Electronic Arts Lands Body Blow

Electronic Arts' ESPN deal could knock Take-Two out of the sports video game market.
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When it comes to their fight over the sports portion of the videogame market,

Electronic Arts

(ERTS)

has given

Take-Two Interactive

(TTWO) - Get Report

part two of a one-two punch.

On Monday, EA announced that it has signed a 15-year deal with ESPN topublish titles using the sports media company's brand, programming andpersonalities. The deal follows a similar long-term, exclusive pact with theNational Football League that EA

signedlast month.

With the latest agreement, which takes effect in 2006, EA will displaceTake-Two as ESPN's partner -- and effectively knock out its smaller rival fromthe sports market, analysts say.

"The moral of the story is don't

mess with EA," said one hedge fundmanager, who asked not to be named.

Shares of EA were recently up $2.34, or 3.9%, to $62.18. Take-Two wasdown $1.20, or 3.4%, to $33.64.

Take-Two had the right idea to take on EA in the sports game market, butthe way it went about it -- by getting into a pricewar -- was a strategic blunder, added the fund manager, who doesn'thave a position in either stock.

"Basically what they did was woke a sleeping giant," the fund managersaid. "It's great if you make a big hit. But if the big kid on the block isgoing to come in and basically destroy you, it hurts your business."

In a statement, Take-Two said that it thinks it can continue to competewith EA, even without the ESPN or NFL licenses.

"The ESPN license was principally a branding tool and as such does nothave a meaningful impact on game play," Take-Two said. "We spent a greatdeal of time evaluating the potential of working with ESPN longer term. Inthe end we believe we can continue to publish great sports games by focusingour dollars and creativity on enhancing the gamers' experience."

Take-Two teamed up with

Sega

, which held the ESPN license, toco-publish a series of ESPN-branded sports titles this year. The companiescut into EA's formerly dominating position in the sports game market byemphasizing the quality of the games -- and their cut-rate prices. Take-Twoset a retail price for the ESPN games of about $20 a title -- or less thanhalf the price of EA's comparable games.

In terms of gaining market share, the strategy worked. Take-Two soldmore than 2 million copies of its

ESPN NFL 2005

title alone, eventhough it was competing against EA's flagship sports title,

Madden NFL2005

. The previous year, all the

Madden

competitors together soldfewer than 1 million copies.

Although the strategy brought extra revenue to Take-Two, it meant littleon the company's bottom line, because the company was basically selling themat cost. But many analysts had expected the company to raise prices thisyear, now that it had gotten gamers to try out its sports titles.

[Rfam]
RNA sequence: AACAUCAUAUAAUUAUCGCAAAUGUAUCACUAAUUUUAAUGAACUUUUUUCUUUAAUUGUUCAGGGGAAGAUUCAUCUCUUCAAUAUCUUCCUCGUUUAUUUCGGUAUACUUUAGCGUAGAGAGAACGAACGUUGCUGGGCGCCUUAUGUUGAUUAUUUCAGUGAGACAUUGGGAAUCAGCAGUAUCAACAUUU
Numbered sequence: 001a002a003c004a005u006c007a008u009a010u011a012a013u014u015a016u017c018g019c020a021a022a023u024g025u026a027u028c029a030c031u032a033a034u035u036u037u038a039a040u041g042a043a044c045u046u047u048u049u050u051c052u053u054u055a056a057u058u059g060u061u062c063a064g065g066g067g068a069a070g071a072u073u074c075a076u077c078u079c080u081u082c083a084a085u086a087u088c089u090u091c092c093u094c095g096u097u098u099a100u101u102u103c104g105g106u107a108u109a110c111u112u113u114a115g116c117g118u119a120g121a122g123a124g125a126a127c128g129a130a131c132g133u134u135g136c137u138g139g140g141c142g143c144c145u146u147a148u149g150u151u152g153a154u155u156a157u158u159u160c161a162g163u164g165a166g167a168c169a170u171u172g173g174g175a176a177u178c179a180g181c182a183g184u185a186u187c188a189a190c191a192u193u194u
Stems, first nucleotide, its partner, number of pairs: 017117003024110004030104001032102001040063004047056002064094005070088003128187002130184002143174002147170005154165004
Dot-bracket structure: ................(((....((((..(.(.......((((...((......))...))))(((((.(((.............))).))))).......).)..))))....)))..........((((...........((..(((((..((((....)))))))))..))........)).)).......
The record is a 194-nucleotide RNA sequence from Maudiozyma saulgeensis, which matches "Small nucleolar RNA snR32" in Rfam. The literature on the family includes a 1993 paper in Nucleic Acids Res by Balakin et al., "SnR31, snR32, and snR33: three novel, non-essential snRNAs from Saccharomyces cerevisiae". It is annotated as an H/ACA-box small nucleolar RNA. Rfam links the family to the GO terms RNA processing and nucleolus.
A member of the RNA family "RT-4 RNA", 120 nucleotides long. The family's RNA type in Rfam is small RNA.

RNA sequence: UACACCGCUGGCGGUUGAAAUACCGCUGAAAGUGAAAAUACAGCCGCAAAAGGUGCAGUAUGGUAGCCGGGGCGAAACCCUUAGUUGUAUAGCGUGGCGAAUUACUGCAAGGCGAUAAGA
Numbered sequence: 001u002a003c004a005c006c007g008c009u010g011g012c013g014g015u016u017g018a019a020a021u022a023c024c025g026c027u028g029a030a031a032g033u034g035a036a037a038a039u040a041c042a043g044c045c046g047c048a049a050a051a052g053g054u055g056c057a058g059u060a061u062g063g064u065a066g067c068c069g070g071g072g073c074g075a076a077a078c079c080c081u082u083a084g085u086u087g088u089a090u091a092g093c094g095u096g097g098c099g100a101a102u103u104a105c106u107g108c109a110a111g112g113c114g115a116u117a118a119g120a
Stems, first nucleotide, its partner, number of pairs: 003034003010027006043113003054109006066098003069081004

The sports game strategy was part of a larger effort by Take-Two tobroaden its lineup of titles. Although the company's

Grand Theft Auto

franchise is a blockbuster, and it has a couple of minor hits in its

Manhunt

and

Max Payne

franchises, Take-Two has had littlesuccess diversifying beyond such adult-themed, violent games.

But by attempting to horn in on the sports game market, Take-Two wascutting into one of EA's most important businesses.

Madden

, forinstance, has consistently been one of the company's top five titles.Overall, the company gets about 45% of its revenue from its sports titles,according to Lehman Brothers' Israel Hernandez.

EA's immediate reaction to the threat from Take-Two was to offer

promotions on its sports titles and to

cut its own prices. But its latest moves havebeen much more strategic.

The deal with the NFL gives EA the exclusive right to develop and marketgames titles on the league's players and teams for console, PC and handheldgaming systems. The deal with ESPN gives EA similar rights for its content.The deals essentially mean that after 2006, Take-Two won't be able to offeran NFL football game, or to use the ESPN moniker on any of its sports games.

EA has not disclosed how much it paid for either deal, and following theagreement with the NFL, some analysts worried that the company might haveoverpaid.

But taken together, the deals likely mean that EA will be able to raiseits prices in the next couple of years without fear of competition.

"While EA will likely see some price pressure in 2005, the EA sportsflank, we believe, is now secure as it enters the next console cycle," saidHernandez, in a note on Tuesday. (Lehman Brothers has not done recentinvestment banking business for either Take-Two or EA.)